I recently joined Forrester as a senior analyst supporting the healthcare vertical, building on my experience as a nurse and healthcare product architect. To learn more about my background, check out my full bio here.

From an early age, it was apparent to me that my passion lies in providing care for patients. When I became a nurse, I learned that finding innovative ways to make care delivery more operationally efficient while reducing costs was a business imperative. Over the past 15 years, my journey of providing care and optimizing healthcare inefficiencies took on various forms, but it is my direct clinical experiences that remind me why these areas demand the highest attention, all within a rapidly changing landscape and the continuous quest for the Quadruple Aim.

The Undeniable Value Of Clinicians Finally Rears Its Head

As a practicing nurse providing acute care for cardiac surgical step-down patients on a per diem basis, I saw and felt firsthand the repercussions of overburdening and under-supporting clinicians. In the past few years, many nurses left their jobs or retired sooner than expected, leaving hospitals with soaring turnover costs averaging $40,000 per nurse and a less experienced staff. Throughout the US, staffing shortages, significant reported burnout levels, and little time for self-care among the healthcare workforce have contributed to the vulnerable state of clinician well-being and affected their ability to provide quality medical care. This was exacerbated by the persistent and pervasive effects of the pandemic, the high prevalence of chronic disease, and an aging population.

Yet, what’s been brought to light is the undeniable value clinicians bring to healthcare when they are rested, properly resourced, and feel supported. Value was captured when pay increased 4% in 2021 nationally for nurses, up from 3.3% in 2020, and 2.6% in 2019 because of amplified hospital recruitment, job-hopping, and intense competition among organizations. With developing insights into how to best care for our caregivers, we must ask, “Are healthcare organization leaders and government officials prepared to prioritize the needs of clinicians?”

The Key To Saving Healthcare Is Investing In Frontline Workers

Now is the time for healthcare organizations (HCOs) to restructure and optimize their healthcare workforce management strategies to acquire and retain their most vital assets. This will ultimately drive the shift to value-based care and position patient outcomes at the helm of what drives decisions. Here are a few steps for HCOs get started:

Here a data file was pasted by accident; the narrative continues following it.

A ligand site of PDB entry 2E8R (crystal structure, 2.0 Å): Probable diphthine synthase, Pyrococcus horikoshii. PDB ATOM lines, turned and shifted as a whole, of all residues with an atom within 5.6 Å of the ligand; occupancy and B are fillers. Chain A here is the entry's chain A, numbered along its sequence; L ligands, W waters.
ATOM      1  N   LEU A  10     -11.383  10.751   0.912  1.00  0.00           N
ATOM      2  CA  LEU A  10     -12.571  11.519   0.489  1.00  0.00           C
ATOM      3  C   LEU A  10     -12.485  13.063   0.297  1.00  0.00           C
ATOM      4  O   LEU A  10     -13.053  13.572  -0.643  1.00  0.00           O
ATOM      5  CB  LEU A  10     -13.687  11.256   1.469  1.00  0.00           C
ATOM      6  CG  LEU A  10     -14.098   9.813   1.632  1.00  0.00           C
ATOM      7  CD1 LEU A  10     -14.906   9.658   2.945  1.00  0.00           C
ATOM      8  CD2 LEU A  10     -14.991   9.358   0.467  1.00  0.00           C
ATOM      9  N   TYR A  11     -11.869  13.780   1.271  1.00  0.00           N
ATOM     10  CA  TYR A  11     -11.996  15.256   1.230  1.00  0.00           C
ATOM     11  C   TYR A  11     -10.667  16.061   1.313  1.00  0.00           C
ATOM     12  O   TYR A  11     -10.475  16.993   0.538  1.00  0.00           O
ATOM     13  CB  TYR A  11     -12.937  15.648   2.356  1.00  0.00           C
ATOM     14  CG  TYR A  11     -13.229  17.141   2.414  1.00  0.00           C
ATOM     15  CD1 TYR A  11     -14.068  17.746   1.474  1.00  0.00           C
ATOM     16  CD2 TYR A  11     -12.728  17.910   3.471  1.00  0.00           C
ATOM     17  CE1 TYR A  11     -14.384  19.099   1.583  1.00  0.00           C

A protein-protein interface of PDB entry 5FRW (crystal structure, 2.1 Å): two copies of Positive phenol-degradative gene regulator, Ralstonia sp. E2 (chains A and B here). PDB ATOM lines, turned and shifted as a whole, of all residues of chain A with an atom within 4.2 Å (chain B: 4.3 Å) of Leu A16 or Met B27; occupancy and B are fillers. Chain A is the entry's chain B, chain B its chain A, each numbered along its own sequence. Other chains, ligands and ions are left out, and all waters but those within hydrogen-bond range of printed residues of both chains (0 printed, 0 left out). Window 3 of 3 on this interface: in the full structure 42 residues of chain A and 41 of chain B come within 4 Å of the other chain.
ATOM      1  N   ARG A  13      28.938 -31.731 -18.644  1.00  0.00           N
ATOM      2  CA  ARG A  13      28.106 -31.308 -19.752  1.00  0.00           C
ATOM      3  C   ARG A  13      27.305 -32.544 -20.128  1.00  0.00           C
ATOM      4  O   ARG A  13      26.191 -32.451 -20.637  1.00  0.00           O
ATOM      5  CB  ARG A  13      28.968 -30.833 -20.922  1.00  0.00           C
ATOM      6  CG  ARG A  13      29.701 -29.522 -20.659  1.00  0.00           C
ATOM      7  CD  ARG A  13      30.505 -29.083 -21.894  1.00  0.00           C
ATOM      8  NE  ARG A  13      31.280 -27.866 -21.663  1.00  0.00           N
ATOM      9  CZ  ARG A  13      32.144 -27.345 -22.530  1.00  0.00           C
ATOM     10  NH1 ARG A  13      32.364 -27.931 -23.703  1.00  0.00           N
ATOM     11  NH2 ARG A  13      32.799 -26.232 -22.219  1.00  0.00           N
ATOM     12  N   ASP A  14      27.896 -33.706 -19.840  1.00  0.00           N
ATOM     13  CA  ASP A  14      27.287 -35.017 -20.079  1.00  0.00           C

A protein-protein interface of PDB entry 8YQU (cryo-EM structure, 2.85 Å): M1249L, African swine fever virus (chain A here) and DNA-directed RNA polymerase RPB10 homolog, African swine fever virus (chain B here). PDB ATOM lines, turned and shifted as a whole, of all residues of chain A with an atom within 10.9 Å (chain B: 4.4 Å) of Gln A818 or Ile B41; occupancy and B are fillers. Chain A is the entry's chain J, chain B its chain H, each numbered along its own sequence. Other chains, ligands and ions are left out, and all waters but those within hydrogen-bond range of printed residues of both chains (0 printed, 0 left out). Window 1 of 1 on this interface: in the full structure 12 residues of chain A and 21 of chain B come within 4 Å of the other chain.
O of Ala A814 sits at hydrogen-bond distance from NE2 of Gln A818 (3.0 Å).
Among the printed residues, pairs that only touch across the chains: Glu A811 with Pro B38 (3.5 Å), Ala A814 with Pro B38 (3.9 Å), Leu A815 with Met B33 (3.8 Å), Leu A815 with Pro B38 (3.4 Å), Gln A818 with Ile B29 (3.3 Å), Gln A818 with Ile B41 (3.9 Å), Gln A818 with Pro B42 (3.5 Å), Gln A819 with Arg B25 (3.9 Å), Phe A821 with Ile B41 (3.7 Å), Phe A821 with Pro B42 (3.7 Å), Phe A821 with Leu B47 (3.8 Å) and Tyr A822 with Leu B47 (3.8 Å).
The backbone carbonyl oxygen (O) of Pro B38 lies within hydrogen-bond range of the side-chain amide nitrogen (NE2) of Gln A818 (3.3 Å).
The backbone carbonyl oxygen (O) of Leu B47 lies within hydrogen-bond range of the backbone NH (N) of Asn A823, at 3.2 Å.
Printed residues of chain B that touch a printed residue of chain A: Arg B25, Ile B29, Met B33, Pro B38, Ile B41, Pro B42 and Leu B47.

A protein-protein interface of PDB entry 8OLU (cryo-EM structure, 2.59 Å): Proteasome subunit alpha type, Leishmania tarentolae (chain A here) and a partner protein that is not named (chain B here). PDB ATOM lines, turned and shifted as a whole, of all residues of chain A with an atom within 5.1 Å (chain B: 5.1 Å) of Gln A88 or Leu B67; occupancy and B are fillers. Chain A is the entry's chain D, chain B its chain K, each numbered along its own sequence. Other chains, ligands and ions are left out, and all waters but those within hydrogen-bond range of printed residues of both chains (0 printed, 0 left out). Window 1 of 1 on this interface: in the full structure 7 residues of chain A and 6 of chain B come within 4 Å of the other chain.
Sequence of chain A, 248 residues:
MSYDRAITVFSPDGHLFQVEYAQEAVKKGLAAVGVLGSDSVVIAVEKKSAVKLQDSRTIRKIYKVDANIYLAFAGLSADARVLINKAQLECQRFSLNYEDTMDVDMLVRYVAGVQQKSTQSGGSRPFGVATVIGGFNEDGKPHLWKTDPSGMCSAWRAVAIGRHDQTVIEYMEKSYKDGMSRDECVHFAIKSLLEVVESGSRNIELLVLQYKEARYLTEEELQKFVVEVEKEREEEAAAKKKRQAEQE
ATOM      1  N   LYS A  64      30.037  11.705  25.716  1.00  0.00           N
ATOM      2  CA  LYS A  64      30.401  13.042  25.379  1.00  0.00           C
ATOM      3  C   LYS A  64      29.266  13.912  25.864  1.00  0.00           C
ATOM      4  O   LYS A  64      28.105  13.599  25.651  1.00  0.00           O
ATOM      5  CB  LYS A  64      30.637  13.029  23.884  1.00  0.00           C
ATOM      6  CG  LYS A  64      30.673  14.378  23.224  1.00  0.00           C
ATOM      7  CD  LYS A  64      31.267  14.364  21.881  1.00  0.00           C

• Monitor and nurture relationships with clinicians to sustain well-being. Employee wellness and engagement cultivate the continuous delivery of high-quality care. Implement ongoing, proactive retention interviews, as opposed to reactive exit interviews, to screen the general sentiment and pinpoint distinctive issues that arise. Be preemptive in avoiding further deterioration of morale and burnout.
  • Make career development a top priority. Career development has always been a sticking point for frontline workers. Organizations need to offer opportunities and support clinicians to grow professionally and enable them to perform at the top of their license.
  • Maximize your employee benefits. Adjust benefits and offerings to reflect the support employees need. Extend benefits beyond paid sick leave, paid vacations, healthcare, and dental benefits. Roll out new self-care offerings. These can include treats to say thank-you, a quiet room to take a breath, virtual meditations, onsite yoga, or assistance with gym memberships or childcare.
  • Incentivize your workforce. Clinicians need better pay in addition to more flexible shifts. HCOs have tight profit margins, and there is a national shortage to contend with; however, the current state of work is failing. Incentives are needed to reflect the value clinicians bring to keep workers engaged and sustain competition. Consider sign-on bonuses for select roles and incentive payments for applicants who accept prior to the deadline.
  • Partner up to boost employee experience. Partnering with innovative groups, other HCOs, and health tech companies can help healthcare organizations get a fresh perspective on retention and create a more personalized and connected employee experience. This can include incorporating peer-to-peer support groups and reflective practice groups that allow providers to share their personal experiences and feelings. Offering computer-assisted resilience training, free access to teletherapy, and mental health apps can also help employees cope with stress and anxiety.

Please enjoy reading this blog, and don’t hesitate to get in touch (especially via briefings and inquiries).